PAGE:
In other words, getting the "best" view  will require more than just having the right equipment -- something that most people tend to ignore -- until they attempt that first view and are rewarded with disappointment.
 
On the other hand, perhaps you have a dark enough sky and enough experience . . .
 
With all that being said, under a dark enough sky, any pair of binoculars will provide a very nice view of M31 and family.  I like the view with my 8x42 binoculars; but my view with 20x80s (3-degree field of view) is preferred.  While my 25x100s (with their 2.33-degree true field of view) is even more awe-inspiring and impressive, even though M31 extends beyond the field edges.
 
I have three different telescopes that can provide true fields of view of 2.6 degrees or wider -- with apertures ranging from 80mm (true field up to 4-degrees), to 130mm (true field up to 3.1 degrees) to 152mm (true field up to 2.6 degrees) -- all can provide some very nice views of M31-32-110 -- from a dark enough sky.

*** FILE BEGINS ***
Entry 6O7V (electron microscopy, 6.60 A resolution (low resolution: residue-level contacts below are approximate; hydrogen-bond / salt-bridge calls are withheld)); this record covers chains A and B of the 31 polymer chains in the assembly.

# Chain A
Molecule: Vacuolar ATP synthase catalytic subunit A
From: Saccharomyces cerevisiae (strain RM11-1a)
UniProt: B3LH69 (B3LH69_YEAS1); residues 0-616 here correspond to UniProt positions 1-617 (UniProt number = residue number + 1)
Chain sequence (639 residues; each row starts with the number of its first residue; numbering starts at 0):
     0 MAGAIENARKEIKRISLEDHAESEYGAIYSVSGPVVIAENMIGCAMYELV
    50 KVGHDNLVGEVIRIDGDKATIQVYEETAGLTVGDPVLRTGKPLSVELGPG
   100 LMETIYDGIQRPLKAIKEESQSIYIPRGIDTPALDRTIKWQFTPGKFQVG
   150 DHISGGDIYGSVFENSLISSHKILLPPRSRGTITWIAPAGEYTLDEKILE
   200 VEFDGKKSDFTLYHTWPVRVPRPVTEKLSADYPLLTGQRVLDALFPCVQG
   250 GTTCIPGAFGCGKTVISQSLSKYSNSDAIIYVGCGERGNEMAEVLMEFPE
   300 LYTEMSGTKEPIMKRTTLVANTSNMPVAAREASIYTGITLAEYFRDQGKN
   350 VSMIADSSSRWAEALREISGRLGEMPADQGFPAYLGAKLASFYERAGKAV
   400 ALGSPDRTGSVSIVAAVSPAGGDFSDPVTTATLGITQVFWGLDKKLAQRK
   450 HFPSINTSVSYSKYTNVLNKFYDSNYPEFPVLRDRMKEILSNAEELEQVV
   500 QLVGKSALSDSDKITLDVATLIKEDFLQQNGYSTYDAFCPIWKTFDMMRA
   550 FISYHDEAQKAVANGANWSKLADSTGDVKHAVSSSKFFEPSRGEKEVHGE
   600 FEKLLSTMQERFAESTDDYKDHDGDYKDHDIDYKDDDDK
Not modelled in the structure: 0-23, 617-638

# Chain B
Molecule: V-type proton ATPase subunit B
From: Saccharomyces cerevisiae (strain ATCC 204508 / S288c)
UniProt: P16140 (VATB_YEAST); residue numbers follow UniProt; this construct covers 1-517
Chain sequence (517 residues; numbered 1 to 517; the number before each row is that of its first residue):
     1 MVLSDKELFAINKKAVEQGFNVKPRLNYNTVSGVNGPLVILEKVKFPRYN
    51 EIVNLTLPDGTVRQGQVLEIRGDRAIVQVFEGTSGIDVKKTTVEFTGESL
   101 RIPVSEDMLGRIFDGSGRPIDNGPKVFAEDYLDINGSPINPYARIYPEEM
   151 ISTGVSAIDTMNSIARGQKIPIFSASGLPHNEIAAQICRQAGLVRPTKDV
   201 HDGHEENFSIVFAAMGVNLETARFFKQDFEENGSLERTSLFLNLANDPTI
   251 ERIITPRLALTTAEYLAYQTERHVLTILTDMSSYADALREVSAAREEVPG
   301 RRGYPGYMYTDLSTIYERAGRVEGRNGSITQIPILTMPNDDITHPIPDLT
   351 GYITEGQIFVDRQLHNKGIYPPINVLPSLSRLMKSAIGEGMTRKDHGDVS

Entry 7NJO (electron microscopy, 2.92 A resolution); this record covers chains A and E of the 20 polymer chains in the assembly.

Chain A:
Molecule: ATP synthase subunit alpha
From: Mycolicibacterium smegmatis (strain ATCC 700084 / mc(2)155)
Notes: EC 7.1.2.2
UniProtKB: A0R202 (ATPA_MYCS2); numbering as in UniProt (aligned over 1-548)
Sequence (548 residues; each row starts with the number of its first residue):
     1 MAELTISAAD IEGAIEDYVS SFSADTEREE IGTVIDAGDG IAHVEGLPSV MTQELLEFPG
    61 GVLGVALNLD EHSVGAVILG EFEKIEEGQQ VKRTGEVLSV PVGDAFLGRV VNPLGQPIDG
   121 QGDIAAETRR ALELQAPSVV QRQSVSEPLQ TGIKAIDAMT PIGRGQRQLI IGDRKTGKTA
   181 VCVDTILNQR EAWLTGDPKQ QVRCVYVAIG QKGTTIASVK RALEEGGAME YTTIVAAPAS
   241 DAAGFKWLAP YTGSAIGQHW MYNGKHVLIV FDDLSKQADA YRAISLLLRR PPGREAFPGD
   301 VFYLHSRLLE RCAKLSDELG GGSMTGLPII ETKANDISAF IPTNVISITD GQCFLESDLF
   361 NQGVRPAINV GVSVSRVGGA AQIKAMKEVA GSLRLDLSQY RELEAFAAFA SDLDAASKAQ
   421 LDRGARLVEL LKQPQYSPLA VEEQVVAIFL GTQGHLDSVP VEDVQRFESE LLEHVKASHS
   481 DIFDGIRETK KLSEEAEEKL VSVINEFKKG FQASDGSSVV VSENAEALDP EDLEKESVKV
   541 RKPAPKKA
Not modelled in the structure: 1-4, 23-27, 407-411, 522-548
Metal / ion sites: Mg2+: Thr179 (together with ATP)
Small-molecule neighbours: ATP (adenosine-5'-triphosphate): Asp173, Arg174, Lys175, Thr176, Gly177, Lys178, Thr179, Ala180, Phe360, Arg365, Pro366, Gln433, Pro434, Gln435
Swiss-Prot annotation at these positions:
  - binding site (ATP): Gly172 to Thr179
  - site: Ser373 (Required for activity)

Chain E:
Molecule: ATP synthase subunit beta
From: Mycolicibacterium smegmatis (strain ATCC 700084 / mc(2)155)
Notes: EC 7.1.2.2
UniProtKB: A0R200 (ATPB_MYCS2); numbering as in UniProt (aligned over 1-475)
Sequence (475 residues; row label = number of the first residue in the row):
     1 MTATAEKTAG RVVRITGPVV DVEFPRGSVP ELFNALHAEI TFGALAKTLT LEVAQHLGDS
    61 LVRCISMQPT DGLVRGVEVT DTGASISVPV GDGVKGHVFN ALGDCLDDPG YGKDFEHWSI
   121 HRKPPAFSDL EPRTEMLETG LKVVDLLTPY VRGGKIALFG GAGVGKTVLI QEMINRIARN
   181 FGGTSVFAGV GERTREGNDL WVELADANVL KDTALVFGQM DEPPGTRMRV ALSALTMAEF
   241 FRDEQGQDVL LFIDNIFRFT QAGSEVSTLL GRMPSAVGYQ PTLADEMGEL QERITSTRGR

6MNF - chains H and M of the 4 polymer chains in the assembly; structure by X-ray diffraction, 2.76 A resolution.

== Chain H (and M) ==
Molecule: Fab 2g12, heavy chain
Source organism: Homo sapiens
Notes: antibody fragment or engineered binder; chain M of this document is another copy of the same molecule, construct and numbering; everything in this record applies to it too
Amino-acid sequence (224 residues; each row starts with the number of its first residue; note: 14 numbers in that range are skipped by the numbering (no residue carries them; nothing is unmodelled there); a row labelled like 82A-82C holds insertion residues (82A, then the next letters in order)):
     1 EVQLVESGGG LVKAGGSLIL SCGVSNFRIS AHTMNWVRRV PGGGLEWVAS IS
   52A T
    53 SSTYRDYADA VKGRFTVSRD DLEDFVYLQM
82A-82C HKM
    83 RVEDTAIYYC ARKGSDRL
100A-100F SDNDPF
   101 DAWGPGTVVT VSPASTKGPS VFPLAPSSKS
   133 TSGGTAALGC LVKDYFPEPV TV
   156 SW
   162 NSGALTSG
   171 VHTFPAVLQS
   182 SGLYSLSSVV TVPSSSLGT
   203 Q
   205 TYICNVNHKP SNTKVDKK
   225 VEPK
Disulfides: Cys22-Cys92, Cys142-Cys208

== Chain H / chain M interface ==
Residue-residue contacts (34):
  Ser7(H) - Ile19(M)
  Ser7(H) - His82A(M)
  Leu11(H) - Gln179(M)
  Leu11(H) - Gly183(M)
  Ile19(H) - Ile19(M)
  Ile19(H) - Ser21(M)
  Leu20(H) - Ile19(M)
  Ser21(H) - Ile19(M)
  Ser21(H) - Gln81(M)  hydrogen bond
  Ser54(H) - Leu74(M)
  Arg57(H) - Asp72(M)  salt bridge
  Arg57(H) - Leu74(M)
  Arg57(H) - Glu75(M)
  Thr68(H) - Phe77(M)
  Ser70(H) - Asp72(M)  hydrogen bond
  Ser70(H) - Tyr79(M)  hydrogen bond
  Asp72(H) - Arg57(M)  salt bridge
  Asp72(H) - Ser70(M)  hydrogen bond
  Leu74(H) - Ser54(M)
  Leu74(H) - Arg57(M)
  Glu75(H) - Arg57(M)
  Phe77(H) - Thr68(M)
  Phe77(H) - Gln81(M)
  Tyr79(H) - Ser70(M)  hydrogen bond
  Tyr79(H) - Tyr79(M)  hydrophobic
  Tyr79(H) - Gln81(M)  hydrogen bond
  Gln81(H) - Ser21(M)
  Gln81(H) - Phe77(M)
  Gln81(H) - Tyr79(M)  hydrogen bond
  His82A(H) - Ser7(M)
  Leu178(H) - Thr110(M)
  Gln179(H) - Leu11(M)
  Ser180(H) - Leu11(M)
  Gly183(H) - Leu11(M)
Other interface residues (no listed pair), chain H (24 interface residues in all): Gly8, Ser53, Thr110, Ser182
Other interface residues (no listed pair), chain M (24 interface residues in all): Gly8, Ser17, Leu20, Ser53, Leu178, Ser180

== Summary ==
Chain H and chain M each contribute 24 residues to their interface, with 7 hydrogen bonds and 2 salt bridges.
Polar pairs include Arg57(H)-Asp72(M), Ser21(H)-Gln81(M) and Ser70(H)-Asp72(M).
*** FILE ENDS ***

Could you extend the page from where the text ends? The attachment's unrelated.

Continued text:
From a dark enough sky, the binocular (or telescope) hardly seems to matter.  On the other hand, if the sky is too bright, the view is likely to disappoint -- again, regardless of the binocular (or telescope).

  • Jawaid I. Abbasi, Pinac, ihf and 1 other like this

#6 Traveler

Traveler

    Soyuz

  • *****
  • Posts: 3,652
  • Joined: 19 Aug 2007
  • Loc: The Netherlands

Posted 14 November 2020 - 01:06 AM

To me it is not the instrument but the sky darkness is important for M31 also. When really dark, M31 is a smashing object with naked eyes as well...



#7 ihf

ihf

    Viking 1

  • -----
  • Posts: 542
  • Joined: 14 Jan 2019
  • Loc: California, USA

Posted 14 November 2020 - 01:33 AM